India's Chandrayaan-1 is an Indian Space Research Organization (ISRO) mission designed to orbit the Moon over a two year period. Packed with an international suite of science instruments, the orbiter is headed for a late 2007-2008 launch. Image
Credit: Dan Roam
BANGALORE, India The Indian Space Research Organisation (ISRO) again has delayed the launch the nation's first lunar orbiter, this time to late September, due in part to late arriving payloads, according to ISRO spokesman S. Satish.
It was the second postponement this year for the Chandrayaan-1 mission, which originally was scheduled to lift off April 9. That date was pushed to early July in anticipation of extra time needed for integrating the experimental payloads with the spacecraft.
Satish said the decision to postpone until this fall was taken May 27 at one of the regular technical meetings reviewing the progress of the project. He cited delays in some of the orbiter's international payloads but declined to identify which ones. In addition, he said, there were "unforeseen" problems in interfacing the payloads with the spacecraft, but added that all the problems now have been overcome and "everything is under control." He said that as of now "all payloads have been integrated and testing is going on" at the ISRO Satellite Centre in Bangalore.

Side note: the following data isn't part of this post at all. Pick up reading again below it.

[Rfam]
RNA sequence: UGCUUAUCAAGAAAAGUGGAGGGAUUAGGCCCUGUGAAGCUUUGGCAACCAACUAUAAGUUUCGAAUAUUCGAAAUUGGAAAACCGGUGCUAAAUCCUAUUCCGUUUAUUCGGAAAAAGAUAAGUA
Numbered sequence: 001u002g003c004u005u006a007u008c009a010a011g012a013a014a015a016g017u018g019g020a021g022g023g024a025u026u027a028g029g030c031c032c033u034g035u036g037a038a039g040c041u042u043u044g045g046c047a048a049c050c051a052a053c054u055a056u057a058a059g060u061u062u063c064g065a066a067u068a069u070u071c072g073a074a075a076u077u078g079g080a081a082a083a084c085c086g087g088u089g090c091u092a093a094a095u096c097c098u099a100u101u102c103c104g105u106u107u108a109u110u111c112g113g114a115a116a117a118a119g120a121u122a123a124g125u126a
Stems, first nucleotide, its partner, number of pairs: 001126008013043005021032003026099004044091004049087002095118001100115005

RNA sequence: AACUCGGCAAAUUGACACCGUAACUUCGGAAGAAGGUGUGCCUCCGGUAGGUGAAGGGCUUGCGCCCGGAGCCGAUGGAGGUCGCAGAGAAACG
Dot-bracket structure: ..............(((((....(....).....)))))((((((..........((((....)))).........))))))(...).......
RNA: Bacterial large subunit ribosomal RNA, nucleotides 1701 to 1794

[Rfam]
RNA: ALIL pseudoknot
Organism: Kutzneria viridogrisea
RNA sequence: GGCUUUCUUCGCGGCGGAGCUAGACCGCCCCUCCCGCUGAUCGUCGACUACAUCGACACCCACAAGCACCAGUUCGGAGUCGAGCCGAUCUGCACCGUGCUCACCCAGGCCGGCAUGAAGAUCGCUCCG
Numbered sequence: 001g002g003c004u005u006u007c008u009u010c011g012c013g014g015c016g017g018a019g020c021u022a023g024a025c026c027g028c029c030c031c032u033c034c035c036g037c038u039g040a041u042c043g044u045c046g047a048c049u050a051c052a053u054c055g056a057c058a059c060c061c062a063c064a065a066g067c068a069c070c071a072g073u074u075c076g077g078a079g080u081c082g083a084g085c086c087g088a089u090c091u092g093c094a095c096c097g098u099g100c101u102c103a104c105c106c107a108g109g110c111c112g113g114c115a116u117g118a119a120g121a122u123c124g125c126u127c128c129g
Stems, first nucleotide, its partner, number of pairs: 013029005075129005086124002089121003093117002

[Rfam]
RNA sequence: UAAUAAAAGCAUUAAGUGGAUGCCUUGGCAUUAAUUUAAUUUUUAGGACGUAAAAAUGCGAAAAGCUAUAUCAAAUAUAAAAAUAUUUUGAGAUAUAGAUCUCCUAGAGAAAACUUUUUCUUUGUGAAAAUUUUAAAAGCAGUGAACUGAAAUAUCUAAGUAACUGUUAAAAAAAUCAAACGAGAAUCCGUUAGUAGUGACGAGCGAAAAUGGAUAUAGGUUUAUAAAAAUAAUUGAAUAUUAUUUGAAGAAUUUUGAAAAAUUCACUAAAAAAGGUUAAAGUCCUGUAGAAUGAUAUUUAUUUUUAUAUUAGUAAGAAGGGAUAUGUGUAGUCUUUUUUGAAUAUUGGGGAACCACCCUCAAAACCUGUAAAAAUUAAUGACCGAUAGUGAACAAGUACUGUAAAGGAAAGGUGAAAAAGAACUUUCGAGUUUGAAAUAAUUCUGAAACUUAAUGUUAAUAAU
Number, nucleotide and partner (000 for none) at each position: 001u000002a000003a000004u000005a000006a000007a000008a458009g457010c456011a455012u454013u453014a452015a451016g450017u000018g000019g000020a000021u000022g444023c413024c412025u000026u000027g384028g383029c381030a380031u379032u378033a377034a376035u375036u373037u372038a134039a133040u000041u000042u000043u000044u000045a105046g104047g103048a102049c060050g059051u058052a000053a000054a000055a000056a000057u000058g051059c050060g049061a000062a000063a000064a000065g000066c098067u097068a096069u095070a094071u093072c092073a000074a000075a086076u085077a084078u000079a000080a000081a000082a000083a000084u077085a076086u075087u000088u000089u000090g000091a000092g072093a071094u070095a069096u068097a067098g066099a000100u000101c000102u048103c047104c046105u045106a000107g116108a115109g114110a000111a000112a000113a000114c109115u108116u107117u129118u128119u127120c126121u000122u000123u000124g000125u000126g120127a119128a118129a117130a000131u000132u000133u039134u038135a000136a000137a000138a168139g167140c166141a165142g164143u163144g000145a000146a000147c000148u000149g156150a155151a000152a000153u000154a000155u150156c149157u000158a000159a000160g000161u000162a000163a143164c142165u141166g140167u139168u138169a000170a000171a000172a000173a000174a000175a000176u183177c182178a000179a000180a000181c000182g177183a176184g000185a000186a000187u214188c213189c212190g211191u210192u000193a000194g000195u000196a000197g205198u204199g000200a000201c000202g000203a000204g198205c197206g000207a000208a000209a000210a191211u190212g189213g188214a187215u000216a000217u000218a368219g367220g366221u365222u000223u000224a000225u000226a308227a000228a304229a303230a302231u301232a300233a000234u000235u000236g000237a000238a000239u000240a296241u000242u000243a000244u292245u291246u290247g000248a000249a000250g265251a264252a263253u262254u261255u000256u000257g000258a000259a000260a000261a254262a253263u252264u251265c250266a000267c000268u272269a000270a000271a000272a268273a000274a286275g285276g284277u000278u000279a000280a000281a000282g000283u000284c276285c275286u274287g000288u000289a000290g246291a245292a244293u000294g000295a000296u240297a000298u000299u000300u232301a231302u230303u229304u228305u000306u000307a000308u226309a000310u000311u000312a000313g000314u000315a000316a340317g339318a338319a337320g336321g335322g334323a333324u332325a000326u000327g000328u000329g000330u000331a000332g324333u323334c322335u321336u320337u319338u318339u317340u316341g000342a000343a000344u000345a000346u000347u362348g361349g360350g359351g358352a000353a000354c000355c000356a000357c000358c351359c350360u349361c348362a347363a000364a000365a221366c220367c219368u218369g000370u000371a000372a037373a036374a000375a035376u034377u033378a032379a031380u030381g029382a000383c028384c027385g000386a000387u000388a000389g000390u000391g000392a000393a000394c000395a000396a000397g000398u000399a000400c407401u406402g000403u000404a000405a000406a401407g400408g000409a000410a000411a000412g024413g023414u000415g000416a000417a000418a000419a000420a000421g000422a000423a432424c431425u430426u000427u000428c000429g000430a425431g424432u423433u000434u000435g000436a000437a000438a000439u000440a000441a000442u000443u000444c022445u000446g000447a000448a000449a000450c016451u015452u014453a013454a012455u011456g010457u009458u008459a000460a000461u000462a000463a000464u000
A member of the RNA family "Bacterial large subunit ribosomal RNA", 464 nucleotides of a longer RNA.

Satish said the end-of-September launch date also would give ISRO sufficient time to gain complete confidence in the performance of the deep space network antenna built specifically for tracking Chandrayaan-1. The 32-meter parabolic dish antenna at Byalalu, 40 kilometers from Bangalore, currently is being tested by tracking Japan's lunar probe Kaguya, which was launched last September.
Satish said the tracking of Kaguya is being done following formal permission from the Japanese Aerospace Exploration Agency.
The 525-kilogram Chandrayaan-1 will be launched by a modified version of ISRO's Polar Satellite Launch Vehicle from the Sriharikota launch pad on India's east coast. Five of the probe's 11 experimental payloads were built by Indian scientists. The international payloads include: an X-ray Spectrometer, Atom Reflecting Analyzer, and an infrared camera, all supplied in cooperation with the European Space Agency; a Miniature Synthetic Aperture Radar and Moon Mineralogical Mapper, both from the United States; and a Radiation Dose Monitor from Bulgaria.
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